I'll work on that...

Mark44 said:
That's the wrong direction to go. Instead of changing x and y to scalars in your main program, change the declaration of d in your Newton subroutine so that it is an array.

These errors are telling you that there is something wrong with how d is declared in the subroutine.

Thank you once again for your help.
I know my last 2 posts are a total mess. I think it's safe if you only read my last post. I fixed the error of the arrays/scalars already.
Meanwhile I just see that I wrongly placed my "write" statement for x_m and p. I'll try to fix this now.
Feel free to have a look over my last post.

Edit: I moved the write statement outside the loop it was in. Now I get decent values for x_m but still wrong values for p. And I still get the memory error message. I wonder what's wrong. It likely has to see with the files I open/close.

Last edited:
Here are some things I see:
1) character(100000) :: datos
This is saying that the name of this file will be 100,000 characters long.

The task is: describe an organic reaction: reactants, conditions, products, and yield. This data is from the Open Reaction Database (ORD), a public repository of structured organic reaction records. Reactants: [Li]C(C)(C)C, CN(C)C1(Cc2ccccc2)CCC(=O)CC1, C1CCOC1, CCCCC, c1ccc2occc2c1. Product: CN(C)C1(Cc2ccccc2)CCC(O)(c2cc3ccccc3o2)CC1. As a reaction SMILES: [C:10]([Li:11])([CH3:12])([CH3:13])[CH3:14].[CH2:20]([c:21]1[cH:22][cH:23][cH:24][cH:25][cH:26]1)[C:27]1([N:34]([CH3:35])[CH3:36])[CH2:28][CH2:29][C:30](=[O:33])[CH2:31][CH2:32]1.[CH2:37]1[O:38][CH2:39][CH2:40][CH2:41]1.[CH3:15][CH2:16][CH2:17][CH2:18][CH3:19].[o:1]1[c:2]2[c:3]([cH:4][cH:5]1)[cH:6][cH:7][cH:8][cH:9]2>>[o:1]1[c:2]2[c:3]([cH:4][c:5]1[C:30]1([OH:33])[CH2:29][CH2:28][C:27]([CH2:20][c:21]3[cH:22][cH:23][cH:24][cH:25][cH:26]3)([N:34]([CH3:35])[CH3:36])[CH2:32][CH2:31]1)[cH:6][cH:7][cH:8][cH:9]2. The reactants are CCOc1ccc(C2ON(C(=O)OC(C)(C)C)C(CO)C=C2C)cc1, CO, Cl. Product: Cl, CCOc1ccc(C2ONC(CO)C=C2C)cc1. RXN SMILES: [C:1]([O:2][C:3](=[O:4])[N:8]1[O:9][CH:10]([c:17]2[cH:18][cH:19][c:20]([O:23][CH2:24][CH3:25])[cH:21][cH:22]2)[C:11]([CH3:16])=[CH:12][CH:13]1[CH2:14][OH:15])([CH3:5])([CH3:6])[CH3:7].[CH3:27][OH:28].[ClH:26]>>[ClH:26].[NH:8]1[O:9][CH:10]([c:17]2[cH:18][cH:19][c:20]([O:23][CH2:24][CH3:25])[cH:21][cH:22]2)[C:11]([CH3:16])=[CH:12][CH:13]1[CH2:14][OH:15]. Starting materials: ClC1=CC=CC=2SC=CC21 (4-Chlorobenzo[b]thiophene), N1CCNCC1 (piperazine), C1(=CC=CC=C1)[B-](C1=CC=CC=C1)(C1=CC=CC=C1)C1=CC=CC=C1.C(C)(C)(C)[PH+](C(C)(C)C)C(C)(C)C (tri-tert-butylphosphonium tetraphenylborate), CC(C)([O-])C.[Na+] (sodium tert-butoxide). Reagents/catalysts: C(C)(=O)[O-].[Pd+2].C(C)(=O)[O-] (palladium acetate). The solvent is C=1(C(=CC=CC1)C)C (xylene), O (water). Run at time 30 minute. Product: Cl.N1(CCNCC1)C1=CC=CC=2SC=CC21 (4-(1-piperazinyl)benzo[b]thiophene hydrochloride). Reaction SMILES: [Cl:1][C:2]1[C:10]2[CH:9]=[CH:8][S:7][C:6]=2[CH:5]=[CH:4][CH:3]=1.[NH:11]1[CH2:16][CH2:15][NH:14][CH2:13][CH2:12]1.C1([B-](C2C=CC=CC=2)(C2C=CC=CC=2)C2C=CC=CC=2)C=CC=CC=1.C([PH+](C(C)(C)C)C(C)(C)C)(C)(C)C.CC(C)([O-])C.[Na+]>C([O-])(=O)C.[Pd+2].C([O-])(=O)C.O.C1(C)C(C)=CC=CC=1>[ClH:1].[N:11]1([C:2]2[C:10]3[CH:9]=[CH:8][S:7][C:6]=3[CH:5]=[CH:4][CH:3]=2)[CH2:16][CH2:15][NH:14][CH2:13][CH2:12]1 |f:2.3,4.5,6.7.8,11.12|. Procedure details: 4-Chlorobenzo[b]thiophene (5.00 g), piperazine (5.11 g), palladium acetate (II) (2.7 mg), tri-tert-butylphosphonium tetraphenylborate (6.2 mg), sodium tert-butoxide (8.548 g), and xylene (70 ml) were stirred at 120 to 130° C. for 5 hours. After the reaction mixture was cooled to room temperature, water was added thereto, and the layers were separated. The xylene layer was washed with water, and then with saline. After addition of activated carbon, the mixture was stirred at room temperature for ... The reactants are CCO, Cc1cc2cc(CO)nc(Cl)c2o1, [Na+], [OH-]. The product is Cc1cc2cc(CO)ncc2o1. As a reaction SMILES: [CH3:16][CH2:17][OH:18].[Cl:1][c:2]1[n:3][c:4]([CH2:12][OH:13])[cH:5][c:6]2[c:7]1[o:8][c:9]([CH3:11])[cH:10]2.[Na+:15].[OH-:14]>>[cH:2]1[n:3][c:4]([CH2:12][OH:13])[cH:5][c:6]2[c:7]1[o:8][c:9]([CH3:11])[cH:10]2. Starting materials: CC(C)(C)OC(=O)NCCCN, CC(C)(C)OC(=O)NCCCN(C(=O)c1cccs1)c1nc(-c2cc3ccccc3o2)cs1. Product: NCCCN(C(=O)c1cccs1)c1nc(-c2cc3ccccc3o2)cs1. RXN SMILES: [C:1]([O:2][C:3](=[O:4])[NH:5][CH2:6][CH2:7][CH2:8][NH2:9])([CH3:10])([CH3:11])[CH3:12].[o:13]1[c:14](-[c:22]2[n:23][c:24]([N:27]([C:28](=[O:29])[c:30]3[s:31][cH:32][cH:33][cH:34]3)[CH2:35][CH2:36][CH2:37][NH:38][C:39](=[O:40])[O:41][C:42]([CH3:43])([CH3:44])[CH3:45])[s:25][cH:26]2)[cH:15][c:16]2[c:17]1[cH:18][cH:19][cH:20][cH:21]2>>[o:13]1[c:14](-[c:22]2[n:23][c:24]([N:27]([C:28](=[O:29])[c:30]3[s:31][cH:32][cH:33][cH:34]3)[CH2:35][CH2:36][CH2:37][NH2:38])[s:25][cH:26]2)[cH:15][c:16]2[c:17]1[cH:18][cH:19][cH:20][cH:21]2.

2)The 2nd and 3rd line below are in the wrong order.
Code:
write(*,*)"Enter the name of the file to read the data from"
open(unit=1,file=datos, status="old")
First, you open the file. Next, you read from it.
The 1st parameter in the read statement is the unit number (1), and the second parameter can be the line number of a format statement.
Also, datos is supposed to be the name of your file, not a variable that you will store a number in.

Do a web search for "fortran read format" -- that should probably give you a bunch of links to info on how to do formatted input from a file.

One other thing. Since you seem to be getting bogus numbers (at least in post #4), try your program with a much larger step size, say 0.5 rather than .001. Then you can verify that your program is producing reasonable numbers.

Mark44 said:
Here are some things I see:
1) character(100000) :: datos
This is saying that the name of this file will be 100,000 characters long.
I changed it to 5 since datos is 5 leters long but the program would crash because it can't read "kincaid.dat". Setting character (50) or character (100000) is the same for me. My program can actually read "kincaid.dat" with character 1000000 :) I find it safer to put a large value, just in case.